Posted by in categories: business, economics, geopolitics, government, innovation, polls, science, space, space travel

From CLUBOF.INFO

#YEStoIndependence? According to much of the negative commentary in the Scottish independence debate, scientific research in Scotland will be negatively affected by independence. However, Scottish contributions to science will in the long term receive more recognition if Scotland is an independent state.

Scotland is on the periphery of the UK. According to supporters of independence, the public spending Scotland is receiving from London is not proportionate to what it contributes to the British economy. The interests of the Scottish people are marginalized by London.

Continue reading “Scotland to see more scientific progress if independent” »

Apr 23, 2014

Book Review: The Human Race to the Future by Daniel Berleant (2013) (A Lifeboat Foundation publication)

Posted by in categories: alien life, asteroid/comet impacts, biotech/medical, business, climatology, disruptive technology, driverless cars, drones, economics, education, energy, engineering, ethics, evolution, existential risks, food, futurism, genetics, government, habitats, hardware, health, homo sapiens, human trajectories, information science, innovation, life extension, lifeboat, nanotechnology, neuroscience, nuclear weapons, philosophy, policy, posthumanism, robotics/AI, science, scientific freedom, security, singularity, space, space travel, sustainability, transhumanism

From CLUBOF.INFO

The Human Race to the Future (2014 Edition) is the scientific Lifeboat Foundation think tank’s publication first made available in 2013, covering a number of dilemmas fundamental to the human future and of great interest to all readers. Daniel Berleant’s approach to popularizing science is more entertaining than a lot of other science writers, and this book contains many surprises and useful knowledge.

Some of the science covered in The Human Race to the Future, such as future ice ages and predictions of where natural evolution will take us next, is not immediately relevant in our lives and politics, but it is still presented to make fascinating reading. The rest of the science in the book is very linked to society’s immediate future, and deserves great consideration by commentators, activists and policymakers because it is only going to get more important as the world moves forward.

The book makes many warnings and calls for caution, but also makes an optimistic forecast about how society might look in the future. For example, It is “economically possible” to have a society where all the basics are free and all work is essentially optional (a way for people to turn their hobbies into a way of earning more possessions) (p. 6–7).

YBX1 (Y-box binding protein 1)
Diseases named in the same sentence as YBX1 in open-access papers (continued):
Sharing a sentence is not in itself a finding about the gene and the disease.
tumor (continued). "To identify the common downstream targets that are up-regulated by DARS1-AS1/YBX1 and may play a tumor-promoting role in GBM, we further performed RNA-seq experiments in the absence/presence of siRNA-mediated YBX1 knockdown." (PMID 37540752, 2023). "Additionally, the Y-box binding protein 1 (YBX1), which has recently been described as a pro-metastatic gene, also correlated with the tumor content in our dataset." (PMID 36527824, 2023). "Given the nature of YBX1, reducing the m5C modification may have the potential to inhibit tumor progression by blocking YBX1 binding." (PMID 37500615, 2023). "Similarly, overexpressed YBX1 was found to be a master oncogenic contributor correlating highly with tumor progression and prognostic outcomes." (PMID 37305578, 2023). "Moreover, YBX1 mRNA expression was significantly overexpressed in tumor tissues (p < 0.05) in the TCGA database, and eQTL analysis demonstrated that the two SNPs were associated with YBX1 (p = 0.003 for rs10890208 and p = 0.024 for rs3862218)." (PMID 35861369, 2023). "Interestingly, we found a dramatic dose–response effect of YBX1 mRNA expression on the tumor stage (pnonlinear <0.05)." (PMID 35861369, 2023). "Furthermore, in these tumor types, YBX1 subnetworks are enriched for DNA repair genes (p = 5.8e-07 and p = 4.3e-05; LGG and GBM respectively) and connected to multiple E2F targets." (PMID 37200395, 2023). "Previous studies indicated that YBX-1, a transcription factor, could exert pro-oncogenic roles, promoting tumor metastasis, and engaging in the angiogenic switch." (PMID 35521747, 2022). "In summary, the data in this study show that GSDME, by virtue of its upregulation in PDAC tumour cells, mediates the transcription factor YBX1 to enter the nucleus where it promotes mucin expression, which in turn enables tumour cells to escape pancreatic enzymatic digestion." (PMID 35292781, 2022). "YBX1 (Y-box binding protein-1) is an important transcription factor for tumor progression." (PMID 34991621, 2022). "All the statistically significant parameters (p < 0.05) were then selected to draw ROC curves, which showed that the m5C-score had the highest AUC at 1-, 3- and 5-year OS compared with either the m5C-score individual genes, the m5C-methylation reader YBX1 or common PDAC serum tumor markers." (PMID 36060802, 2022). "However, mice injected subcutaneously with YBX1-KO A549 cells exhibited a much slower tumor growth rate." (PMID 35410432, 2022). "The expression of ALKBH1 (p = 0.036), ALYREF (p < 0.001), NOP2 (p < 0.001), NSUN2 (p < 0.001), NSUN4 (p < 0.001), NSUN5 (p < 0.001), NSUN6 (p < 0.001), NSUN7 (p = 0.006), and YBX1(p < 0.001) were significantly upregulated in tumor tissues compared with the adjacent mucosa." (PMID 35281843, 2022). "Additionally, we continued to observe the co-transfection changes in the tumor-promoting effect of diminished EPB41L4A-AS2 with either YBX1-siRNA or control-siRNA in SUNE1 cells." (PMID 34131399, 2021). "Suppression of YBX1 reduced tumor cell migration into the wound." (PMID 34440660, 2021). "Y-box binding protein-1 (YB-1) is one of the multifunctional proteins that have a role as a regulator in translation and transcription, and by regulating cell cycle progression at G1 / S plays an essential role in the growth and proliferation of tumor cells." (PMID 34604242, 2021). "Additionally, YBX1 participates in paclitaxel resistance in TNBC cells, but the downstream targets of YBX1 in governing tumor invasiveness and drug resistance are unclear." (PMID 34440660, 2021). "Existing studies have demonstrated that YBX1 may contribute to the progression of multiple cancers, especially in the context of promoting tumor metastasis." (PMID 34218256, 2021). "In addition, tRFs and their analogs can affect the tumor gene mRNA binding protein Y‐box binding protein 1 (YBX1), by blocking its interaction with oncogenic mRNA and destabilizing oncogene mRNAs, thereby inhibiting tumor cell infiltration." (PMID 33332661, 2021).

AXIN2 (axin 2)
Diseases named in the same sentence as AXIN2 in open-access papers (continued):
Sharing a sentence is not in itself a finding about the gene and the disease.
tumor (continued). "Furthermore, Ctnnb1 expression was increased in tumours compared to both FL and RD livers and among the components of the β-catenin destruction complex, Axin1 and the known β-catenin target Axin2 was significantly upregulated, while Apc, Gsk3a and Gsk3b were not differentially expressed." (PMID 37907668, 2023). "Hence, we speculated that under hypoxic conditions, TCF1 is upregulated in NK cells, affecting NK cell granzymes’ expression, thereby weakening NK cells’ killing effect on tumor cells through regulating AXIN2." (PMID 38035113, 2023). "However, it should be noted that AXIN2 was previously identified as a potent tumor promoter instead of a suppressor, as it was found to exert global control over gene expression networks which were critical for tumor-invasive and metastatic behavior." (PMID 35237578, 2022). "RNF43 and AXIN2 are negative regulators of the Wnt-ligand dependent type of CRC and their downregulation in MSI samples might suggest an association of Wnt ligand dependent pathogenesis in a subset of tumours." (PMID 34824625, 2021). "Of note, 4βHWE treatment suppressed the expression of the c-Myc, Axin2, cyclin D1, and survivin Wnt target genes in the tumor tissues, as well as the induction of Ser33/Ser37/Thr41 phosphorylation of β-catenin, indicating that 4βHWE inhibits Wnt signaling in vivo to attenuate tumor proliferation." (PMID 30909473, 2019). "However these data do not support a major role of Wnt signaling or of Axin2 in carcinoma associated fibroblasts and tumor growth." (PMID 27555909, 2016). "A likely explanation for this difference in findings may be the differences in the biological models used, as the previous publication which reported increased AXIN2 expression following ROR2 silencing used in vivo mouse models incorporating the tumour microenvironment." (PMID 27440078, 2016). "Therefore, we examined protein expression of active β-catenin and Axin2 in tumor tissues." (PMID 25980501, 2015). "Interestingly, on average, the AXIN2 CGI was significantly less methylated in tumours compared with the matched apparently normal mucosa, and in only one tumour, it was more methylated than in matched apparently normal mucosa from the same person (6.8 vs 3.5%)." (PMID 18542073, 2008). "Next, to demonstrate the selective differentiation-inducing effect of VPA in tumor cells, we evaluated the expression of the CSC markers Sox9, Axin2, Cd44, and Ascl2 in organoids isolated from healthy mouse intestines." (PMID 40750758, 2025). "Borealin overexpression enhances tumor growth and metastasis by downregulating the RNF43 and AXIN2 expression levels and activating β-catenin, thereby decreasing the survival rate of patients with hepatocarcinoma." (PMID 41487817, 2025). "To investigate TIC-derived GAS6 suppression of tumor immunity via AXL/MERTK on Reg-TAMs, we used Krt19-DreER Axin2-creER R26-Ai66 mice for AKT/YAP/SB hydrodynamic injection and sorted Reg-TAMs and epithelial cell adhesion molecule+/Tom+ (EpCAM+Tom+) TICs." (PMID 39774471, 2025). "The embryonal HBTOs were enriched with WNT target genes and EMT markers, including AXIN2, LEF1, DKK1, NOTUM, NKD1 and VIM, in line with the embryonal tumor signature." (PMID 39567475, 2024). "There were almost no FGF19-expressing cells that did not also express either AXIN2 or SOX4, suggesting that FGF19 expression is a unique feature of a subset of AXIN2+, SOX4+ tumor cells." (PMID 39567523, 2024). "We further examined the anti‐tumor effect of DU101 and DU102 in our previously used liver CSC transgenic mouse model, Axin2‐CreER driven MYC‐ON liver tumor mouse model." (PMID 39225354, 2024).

Continue reading “Book Review: The Human Race to the Future by Daniel Berleant (2013) (A Lifeboat Foundation publication)” »

Apr 13, 2014

The Explosive Evolution That Took Rocket Cars and Trains to Space Flight

Posted by in categories: engineering, space travel

Amy Shira Teitel — Motherboard

The Explosive Evolution That Took Rocket Cars and Trains to Space Flight

One night in the spring of 1914, what appeared to be an impossibly large comet whizzed through the skies over Innsbruck, the capital city of Tyrol in western Austria. It terrified the locals; it was too big and too low in the sky to be something as innocent and ordinary as an actual comet or a planet. It turned out to be something equally innocuous, however alien: a rocket-powered model airplane. Nineteen-year-old high school student Max Valier had launched his model with a firecracker as its engine. It was the first in a series of rocket-powered vehicles he would test in his short lifetime, all in the hope of eventually seeing rockets carry men into space.

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Apr 9, 2014

Ground Zero of Interstellar Propulsion

Posted by in categories: defense, innovation, particle physics, philosophy, physics, science, space, space travel

Private Space exploration is gaining a lot of attention in the media today. It is expected to be the next big thing after social media, technology, and probably bio fuels . Can we take this further? With DARPA sponsoring the formation of the 100 Year Starship Study (100YSS) in 2011, can we do interstellar propulsion in our life times?

The Xodus One Foundation thinks this is feasible. To that end the Foundation has started the KickStarter project Ground Zero of Interstellar Propulsion to fund and accelerate this research. This project ends Fri, May 9 2014 7:39 AM MDT.

The community of interstellar propulsion researchers can be categorized into three groups, those who believe it cannot be done (Nay Sayers Group – NSG), those who believe that it requires some advanced form of conventional rockets (Advanced Rocket Group – ARG), and those who believe that it needs new physics (New Physics Group – NPG).

The Foundation belongs to the third group, the New Physics Group. The discovery in 2007 of the new massless formula for gravitational acceleration g=τc^2 , where τ is the change in time dilation over a specific height divided by that height, led to the inference that there is a new physics for interstellar propulsion that is waiting to be discovered.

Continue reading “Ground Zero of Interstellar Propulsion” »